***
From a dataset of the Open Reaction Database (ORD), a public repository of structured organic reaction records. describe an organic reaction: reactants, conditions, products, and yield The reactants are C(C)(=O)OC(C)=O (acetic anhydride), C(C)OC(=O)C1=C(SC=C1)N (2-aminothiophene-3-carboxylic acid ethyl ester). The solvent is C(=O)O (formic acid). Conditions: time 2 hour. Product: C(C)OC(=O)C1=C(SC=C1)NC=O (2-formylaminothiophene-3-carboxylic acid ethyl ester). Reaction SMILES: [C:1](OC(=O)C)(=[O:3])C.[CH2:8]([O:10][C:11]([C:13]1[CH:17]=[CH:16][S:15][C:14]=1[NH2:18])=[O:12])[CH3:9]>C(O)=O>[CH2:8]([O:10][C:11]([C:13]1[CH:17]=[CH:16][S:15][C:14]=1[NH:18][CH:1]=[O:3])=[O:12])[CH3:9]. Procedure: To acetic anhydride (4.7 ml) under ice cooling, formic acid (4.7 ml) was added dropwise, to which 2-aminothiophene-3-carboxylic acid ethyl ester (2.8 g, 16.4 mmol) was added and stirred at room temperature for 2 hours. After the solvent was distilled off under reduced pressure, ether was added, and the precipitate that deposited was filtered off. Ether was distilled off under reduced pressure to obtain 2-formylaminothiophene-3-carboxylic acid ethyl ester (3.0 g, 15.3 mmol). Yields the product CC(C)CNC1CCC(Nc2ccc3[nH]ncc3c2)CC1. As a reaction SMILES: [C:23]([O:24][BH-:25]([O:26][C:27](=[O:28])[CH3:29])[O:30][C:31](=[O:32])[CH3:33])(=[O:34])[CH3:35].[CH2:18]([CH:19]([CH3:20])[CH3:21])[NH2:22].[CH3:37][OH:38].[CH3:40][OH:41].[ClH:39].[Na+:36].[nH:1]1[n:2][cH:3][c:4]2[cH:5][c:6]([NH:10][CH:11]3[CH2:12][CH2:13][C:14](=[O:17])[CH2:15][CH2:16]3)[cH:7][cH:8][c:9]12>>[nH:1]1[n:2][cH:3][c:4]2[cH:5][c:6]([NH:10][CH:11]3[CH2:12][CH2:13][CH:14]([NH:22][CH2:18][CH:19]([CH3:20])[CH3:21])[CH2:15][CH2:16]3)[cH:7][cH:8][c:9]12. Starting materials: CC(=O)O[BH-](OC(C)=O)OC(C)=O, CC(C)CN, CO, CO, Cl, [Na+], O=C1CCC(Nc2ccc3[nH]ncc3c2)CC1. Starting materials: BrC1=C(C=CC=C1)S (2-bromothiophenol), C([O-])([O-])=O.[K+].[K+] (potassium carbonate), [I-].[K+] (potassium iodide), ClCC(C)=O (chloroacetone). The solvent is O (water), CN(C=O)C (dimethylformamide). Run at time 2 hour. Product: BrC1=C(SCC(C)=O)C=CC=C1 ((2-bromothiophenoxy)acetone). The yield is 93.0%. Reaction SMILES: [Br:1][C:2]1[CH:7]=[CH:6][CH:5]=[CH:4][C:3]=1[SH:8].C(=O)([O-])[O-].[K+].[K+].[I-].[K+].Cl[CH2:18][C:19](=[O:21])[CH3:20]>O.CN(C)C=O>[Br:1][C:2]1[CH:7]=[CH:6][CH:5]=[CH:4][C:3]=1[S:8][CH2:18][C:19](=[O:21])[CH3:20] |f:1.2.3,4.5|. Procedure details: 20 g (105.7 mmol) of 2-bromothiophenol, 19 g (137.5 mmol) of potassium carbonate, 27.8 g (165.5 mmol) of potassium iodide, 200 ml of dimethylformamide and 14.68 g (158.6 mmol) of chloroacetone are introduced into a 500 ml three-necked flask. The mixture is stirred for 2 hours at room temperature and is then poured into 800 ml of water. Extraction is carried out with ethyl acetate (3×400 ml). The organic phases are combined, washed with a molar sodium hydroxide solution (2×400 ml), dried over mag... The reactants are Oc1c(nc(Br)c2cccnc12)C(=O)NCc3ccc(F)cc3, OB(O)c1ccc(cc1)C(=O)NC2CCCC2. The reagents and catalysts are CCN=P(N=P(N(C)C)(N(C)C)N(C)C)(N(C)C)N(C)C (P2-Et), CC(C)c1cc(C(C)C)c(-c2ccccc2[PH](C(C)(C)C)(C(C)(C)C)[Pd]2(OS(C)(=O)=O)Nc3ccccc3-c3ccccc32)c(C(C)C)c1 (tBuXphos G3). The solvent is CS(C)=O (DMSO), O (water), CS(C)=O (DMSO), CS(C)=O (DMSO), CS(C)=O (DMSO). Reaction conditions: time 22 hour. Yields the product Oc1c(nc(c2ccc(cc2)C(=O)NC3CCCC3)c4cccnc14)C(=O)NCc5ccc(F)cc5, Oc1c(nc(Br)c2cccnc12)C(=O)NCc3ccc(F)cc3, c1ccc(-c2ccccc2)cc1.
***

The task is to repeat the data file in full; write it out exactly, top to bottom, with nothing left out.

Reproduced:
From a dataset of the Open Reaction Database (ORD), a public repository of structured organic reaction records. describe an organic reaction: reactants, conditions, products, and yield The reactants are C(C)(=O)OC(C)=O (acetic anhydride), C(C)OC(=O)C1=C(SC=C1)N (2-aminothiophene-3-carboxylic acid ethyl ester). The solvent is C(=O)O (formic acid). Conditions: time 2 hour. Product: C(C)OC(=O)C1=C(SC=C1)NC=O (2-formylaminothiophene-3-carboxylic acid ethyl ester). Reaction SMILES: [C:1](OC(=O)C)(=[O:3])C.[CH2:8]([O:10][C:11]([C:13]1[CH:17]=[CH:16][S:15][C:14]=1[NH2:18])=[O:12])[CH3:9]>C(O)=O>[CH2:8]([O:10][C:11]([C:13]1[CH:17]=[CH:16][S:15][C:14]=1[NH:18][CH:1]=[O:3])=[O:12])[CH3:9]. Procedure: To acetic anhydride (4.7 ml) under ice cooling, formic acid (4.7 ml) was added dropwise, to which 2-aminothiophene-3-carboxylic acid ethyl ester (2.8 g, 16.4 mmol) was added and stirred at room temperature for 2 hours. After the solvent was distilled off under reduced pressure, ether was added, and the precipitate that deposited was filtered off. Ether was distilled off under reduced pressure to obtain 2-formylaminothiophene-3-carboxylic acid ethyl ester (3.0 g, 15.3 mmol). Yields the product CC(C)CNC1CCC(Nc2ccc3[nH]ncc3c2)CC1. As a reaction SMILES: [C:23]([O:24][BH-:25]([O:26][C:27](=[O:28])[CH3:29])[O:30][C:31](=[O:32])[CH3:33])(=[O:34])[CH3:35].[CH2:18]([CH:19]([CH3:20])[CH3:21])[NH2:22].[CH3:37][OH:38].[CH3:40][OH:41].[ClH:39].[Na+:36].[nH:1]1[n:2][cH:3][c:4]2[cH:5][c:6]([NH:10][CH:11]3[CH2:12][CH2:13][C:14](=[O:17])[CH2:15][CH2:16]3)[cH:7][cH:8][c:9]12>>[nH:1]1[n:2][cH:3][c:4]2[cH:5][c:6]([NH:10][CH:11]3[CH2:12][CH2:13][CH:14]([NH:22][CH2:18][CH:19]([CH3:20])[CH3:21])[CH2:15][CH2:16]3)[cH:7][cH:8][c:9]12. Starting materials: CC(=O)O[BH-](OC(C)=O)OC(C)=O, CC(C)CN, CO, CO, Cl, [Na+], O=C1CCC(Nc2ccc3[nH]ncc3c2)CC1. Starting materials: BrC1=C(C=CC=C1)S (2-bromothiophenol), C([O-])([O-])=O.[K+].[K+] (potassium carbonate), [I-].[K+] (potassium iodide), ClCC(C)=O (chloroacetone). The solvent is O (water), CN(C=O)C (dimethylformamide). Run at time 2 hour. Product: BrC1=C(SCC(C)=O)C=CC=C1 ((2-bromothiophenoxy)acetone). The yield is 93.0%. Reaction SMILES: [Br:1][C:2]1[CH:7]=[CH:6][CH:5]=[CH:4][C:3]=1[SH:8].C(=O)([O-])[O-].[K+].[K+].[I-].[K+].Cl[CH2:18][C:19](=[O:21])[CH3:20]>O.CN(C)C=O>[Br:1][C:2]1[CH:7]=[CH:6][CH:5]=[CH:4][C:3]=1[S:8][CH2:18][C:19](=[O:21])[CH3:20] |f:1.2.3,4.5|. Procedure details: 20 g (105.7 mmol) of 2-bromothiophenol, 19 g (137.5 mmol) of potassium carbonate, 27.8 g (165.5 mmol) of potassium iodide, 200 ml of dimethylformamide and 14.68 g (158.6 mmol) of chloroacetone are introduced into a 500 ml three-necked flask. The mixture is stirred for 2 hours at room temperature and is then poured into 800 ml of water. Extraction is carried out with ethyl acetate (3×400 ml). The organic phases are combined, washed with a molar sodium hydroxide solution (2×400 ml), dried over mag... The reactants are Oc1c(nc(Br)c2cccnc12)C(=O)NCc3ccc(F)cc3, OB(O)c1ccc(cc1)C(=O)NC2CCCC2. The reagents and catalysts are CCN=P(N=P(N(C)C)(N(C)C)N(C)C)(N(C)C)N(C)C (P2-Et), CC(C)c1cc(C(C)C)c(-c2ccccc2[PH](C(C)(C)C)(C(C)(C)C)[Pd]2(OS(C)(=O)=O)Nc3ccccc3-c3ccccc32)c(C(C)C)c1 (tBuXphos G3). The solvent is CS(C)=O (DMSO), O (water), CS(C)=O (DMSO), CS(C)=O (DMSO), CS(C)=O (DMSO). Reaction conditions: time 22 hour. Yields the product Oc1c(nc(c2ccc(cc2)C(=O)NC3CCCC3)c4cccnc14)C(=O)NCc5ccc(F)cc5, Oc1c(nc(Br)c2cccnc12)C(=O)NCc3ccc(F)cc3, c1ccc(-c2ccccc2)cc1.